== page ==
Price: £8.99 (£1.79 for Soundtrack)
Where To Get It: Steam
Ah, Blaster Master. The original was a bit of a cult classic, in that it could be bastard hard, was somewhat difficult to get hold of, and so, built up a small following of very devoted fans. Including, it seems, IntiCreates, who created Blaster Master Zero, a fun little Metroidvania type dealio with the same general idea of “One boy, a frog, and his tank.” And, you know, the friends you make along the way, your friend who you want to save from a mutant parasite slowly taking her over… Usual stuff, really!
And, while there is a lot to like about it… Dear god, some of it is finicky as hell. Like the game’s walljump, which does what I’d like for it to do in terms of my opinion toward it… But not in terms of what I’d actually want it to do. So, metaphorically, it can go jump on some spikes. In actuality, I’d really like for that to stop happening, whether it’s through tight windows, reading a jump as a hover, not jumping the whole way between walls when it really can, or… Well, any combination of the above. I eventually got over that hurdle, but while it was happening, I was less than impressed.
The game does have other potential turnoffs that have been part of the series since… Well, since its first incarnation, really. The tank’s jumps are pretty floaty, its movement has a little bit of inertia, and, while you can get used to it, I know some folks dislike it. Meanwhile, I’ve always liked the “get out of the tank” idea, even if your protagonist, in the tank part of the world, can easily injure himself… With his own jump. Indeed, falling off a shortish ladder can be a lethal error, so… Don’t do either of those things.
But each has their own strengths. The tank gains more abilities over time, and so does the pilot, Jason. Admittedly, each character’s abilities can only really be used in their respective worlds (for the most part), but each gets interesting fairly quickly, getting special weapons, mobility powerups… And, of course, each fighting different styles of bosses. For Jason, it’s Zelda style forced perspective battles with giant mutant spiders, other Mobile Armour pilots (Jason thought he was the last, but he is wrong), and, for the tank, things like a giant bee holding its hexagonal hive below it, both as a shield, and, of course, as a spawner of its ilk. They’re interesting fights, and it’s pretty easy to get the pattern down in only a short time. And, of course, if you screw it up, the save points are always there pre-bosses (They’re… Not terribly generous elsewhere, but just enough that you don’t feel like they’re too far apart. Just… Somewhat far apart.)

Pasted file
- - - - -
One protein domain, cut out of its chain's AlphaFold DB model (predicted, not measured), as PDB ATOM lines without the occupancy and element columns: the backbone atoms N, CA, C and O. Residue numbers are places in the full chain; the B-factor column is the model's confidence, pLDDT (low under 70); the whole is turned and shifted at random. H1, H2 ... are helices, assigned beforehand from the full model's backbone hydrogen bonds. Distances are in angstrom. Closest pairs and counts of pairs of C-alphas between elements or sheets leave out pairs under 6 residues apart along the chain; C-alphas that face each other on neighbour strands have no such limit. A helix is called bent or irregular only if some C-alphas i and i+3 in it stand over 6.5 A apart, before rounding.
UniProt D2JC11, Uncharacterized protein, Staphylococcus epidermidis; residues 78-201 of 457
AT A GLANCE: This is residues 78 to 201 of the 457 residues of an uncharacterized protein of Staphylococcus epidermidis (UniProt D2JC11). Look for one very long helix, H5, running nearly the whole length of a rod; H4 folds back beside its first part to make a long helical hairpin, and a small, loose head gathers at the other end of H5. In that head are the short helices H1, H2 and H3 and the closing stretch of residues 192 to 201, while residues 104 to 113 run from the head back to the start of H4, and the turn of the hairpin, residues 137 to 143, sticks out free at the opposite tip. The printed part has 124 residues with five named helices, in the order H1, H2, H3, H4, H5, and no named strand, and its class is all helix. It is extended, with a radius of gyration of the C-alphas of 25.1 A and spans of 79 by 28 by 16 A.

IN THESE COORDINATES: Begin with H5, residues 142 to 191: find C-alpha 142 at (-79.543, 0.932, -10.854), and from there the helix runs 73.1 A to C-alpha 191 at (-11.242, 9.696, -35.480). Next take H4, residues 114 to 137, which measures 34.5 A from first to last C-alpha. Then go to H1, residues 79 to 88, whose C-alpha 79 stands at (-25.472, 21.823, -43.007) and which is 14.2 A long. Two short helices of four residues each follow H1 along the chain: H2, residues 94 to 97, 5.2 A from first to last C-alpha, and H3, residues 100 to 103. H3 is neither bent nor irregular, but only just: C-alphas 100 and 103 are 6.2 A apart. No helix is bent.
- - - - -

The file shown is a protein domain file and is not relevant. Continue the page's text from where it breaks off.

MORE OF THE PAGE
Aesthetically, it’s a lo-fi pixel dealio, with some lovely chip-tunes and SNES like sound effects, making it feel retro while… No, it is a modern game, and while some of its tricks are old school, the rest are modern indeed.
And I may have spent a couple of paragraphs griping, but, honestly, Blaster Master 02 really… Isn’t bad. It’s the second game in the modern series, itself an interesting take on the Metroidvania formula, it’s aesthetically pleasing and clear, and, apart from some mobility finickiness, I never really felt like I was bashing my head against a brick wall.
Aaaand I’ve got a brand new Mobile Armour, and I’ll give you the key…